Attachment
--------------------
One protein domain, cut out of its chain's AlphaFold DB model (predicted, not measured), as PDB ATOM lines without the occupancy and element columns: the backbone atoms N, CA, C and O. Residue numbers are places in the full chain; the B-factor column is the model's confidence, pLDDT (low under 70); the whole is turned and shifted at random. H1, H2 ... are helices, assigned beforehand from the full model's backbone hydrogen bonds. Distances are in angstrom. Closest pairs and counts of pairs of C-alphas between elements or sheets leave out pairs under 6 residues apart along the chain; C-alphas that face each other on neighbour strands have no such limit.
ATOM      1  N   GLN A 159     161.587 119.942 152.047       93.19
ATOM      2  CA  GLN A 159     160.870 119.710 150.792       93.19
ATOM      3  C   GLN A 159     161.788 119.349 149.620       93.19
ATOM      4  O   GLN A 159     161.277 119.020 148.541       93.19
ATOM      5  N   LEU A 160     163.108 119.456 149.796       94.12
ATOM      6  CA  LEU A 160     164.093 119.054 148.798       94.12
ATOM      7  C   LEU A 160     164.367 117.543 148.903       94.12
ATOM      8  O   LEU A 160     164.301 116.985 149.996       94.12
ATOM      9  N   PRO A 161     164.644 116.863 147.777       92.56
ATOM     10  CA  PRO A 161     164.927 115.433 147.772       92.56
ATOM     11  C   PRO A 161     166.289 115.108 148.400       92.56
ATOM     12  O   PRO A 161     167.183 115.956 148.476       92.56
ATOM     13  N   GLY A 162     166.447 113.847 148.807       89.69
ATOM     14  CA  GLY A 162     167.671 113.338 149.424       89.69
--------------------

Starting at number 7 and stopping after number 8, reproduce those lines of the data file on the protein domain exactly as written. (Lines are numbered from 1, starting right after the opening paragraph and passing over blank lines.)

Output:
ATOM      7  C   LEU A 160     164.367 117.543 148.903       94.12
ATOM      8  O   LEU A 160     164.301 116.985 149.996       94.12